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1987: Zeebrugge disaster was no accident
A coroner's inquest jury into the capsizing of the Herald of Free Enterprise has returned verdicts of unlawful killing.

The outcome into the ferry disaster in March, which killed 187 people, has now opened the possibility of a criminal prosecution by the Director of Public Prosecutions (DPP).

In summing up, coroner Richard Sturt said the verdicts could be returned only if the jury believed a criminal act had been committed and that there had been gross negligence.

The coroner had stressed that the purpose of the inquest was to establish facts not blame, but insisted only the actions of three crewmen could have led to the deaths.

But many of the victims' families have made it clear they wish to see the Townsend-Thoresen company directors (now part of P&O) face prosecution, and not individual employees.

Peter Spooner, father of one of the victims said: "I'm still disappointed and sad that the responsibility did not seem to go up to the level it should have".

Mr Sturt made no comment after the verdicts at Dover Coroner's Court, but said papers would be sent to the Prime Minister and Minister for Transport as well as the DPP.

Michael Napier, solicitor for the families, said "relatives will be hoping the director will take this as seriously as one would expect him to".

'Disease of sloppiness'

After a public inquiry into the disaster, Lord Justice Sheen published a report in July which identified a "disease of sloppiness", and negligence at every level of the company's hierarchy.

Transport Secretary Paul Channon said no one was immune from prosecution but that any decision was the DPP's alone.

And in a judicial review earlier this week, the Divisional Court judged future prosecutions for corporate manslaughter might be feasible.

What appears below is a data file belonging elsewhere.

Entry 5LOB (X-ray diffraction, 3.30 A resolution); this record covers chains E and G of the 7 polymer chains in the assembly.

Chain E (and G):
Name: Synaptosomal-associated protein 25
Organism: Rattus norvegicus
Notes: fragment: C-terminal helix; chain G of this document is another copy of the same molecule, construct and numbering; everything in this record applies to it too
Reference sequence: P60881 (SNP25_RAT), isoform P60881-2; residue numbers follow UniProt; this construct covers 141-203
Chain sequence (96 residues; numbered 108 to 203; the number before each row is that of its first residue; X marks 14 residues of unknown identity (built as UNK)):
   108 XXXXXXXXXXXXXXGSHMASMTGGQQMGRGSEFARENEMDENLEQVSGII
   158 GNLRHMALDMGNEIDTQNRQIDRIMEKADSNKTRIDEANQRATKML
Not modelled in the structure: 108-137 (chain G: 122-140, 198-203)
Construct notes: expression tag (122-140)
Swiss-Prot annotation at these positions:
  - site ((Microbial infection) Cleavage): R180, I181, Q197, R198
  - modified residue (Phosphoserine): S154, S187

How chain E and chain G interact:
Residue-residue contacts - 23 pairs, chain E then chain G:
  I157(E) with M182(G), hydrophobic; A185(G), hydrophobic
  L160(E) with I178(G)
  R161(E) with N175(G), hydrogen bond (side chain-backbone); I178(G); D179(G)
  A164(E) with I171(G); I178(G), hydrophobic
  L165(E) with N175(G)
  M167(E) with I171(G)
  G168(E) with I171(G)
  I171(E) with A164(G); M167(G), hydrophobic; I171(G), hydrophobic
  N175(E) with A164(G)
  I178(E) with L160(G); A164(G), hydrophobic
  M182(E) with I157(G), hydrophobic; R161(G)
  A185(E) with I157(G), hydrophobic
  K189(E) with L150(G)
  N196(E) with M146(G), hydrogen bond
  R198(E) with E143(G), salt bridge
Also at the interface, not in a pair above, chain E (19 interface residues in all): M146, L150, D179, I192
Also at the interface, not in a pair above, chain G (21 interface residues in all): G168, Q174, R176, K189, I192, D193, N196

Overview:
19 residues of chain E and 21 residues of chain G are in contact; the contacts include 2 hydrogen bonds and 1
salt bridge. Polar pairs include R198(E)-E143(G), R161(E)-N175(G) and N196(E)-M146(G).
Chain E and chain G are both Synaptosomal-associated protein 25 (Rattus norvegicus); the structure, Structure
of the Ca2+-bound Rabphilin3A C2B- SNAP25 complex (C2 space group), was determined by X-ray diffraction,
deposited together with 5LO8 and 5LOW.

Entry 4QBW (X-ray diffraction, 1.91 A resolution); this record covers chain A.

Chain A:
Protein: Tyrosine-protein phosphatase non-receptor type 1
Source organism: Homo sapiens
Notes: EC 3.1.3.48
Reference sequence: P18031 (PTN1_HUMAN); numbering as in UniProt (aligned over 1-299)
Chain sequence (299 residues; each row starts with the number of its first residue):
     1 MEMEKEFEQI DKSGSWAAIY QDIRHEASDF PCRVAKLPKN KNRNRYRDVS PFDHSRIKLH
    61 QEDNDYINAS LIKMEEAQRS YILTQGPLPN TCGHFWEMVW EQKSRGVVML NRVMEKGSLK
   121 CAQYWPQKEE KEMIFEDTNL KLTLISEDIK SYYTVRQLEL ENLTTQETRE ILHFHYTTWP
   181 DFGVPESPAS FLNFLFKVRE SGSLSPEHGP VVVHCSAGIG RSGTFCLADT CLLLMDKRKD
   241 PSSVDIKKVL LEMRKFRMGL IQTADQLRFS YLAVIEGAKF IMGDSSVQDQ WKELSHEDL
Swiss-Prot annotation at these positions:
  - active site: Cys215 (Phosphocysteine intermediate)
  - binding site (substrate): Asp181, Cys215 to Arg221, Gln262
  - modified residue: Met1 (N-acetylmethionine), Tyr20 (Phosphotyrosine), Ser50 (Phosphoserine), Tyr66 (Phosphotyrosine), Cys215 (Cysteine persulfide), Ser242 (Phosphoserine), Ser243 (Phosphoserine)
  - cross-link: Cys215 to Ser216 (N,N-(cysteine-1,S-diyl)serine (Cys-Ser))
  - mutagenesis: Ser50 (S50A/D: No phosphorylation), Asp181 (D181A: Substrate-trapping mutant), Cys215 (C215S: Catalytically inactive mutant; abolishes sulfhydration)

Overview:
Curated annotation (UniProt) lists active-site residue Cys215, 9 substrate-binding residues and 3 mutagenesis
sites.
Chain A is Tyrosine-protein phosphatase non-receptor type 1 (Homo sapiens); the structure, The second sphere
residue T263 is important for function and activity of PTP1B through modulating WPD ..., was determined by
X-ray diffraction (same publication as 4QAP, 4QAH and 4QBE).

But this decision was explicitly embargoed until after today's verdicts, so as not to influence the jurors.

Assistant bosun Marc Stanley, one of the three crew members, was said by his lawyer to be "totally shocked" by the verdict. He was the only person to accept responsibility at the Sheen inquiry.

The seamen's unions representing the three men have pledged to campaign for a reversal of the verdict.

Captain David Lewry, the ferry master and Leslie Sabel, Chief Officer were suspended from duty earlier this year.

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Herald of Free Enterprise, on its way back to port after refloating
197 people died when the ferry capsized

Jury returns verdict for the deaths on board Enterprise

In Context
Over 190 people died when the roll-on roll-off ferry capsized off Zeebrugge, Belgium on 6 March 1987.

The bow doors had been left open after departure, and water flooded the car decks.

The tragedy led to new safety regulations in the British ferry industry. With the sinking of the Estonia for similar reasons in 1994 and the deaths of 850 people, new rules in international ferry safety were introduced in 1999.

The Crown Prosecution Service charged P&O European Ferries with corporate manslaughter in 1989 and seven employees with manslaughter.

The case collapsed but it set a precedent for corporate manslaughter being legally admissible in an English court.

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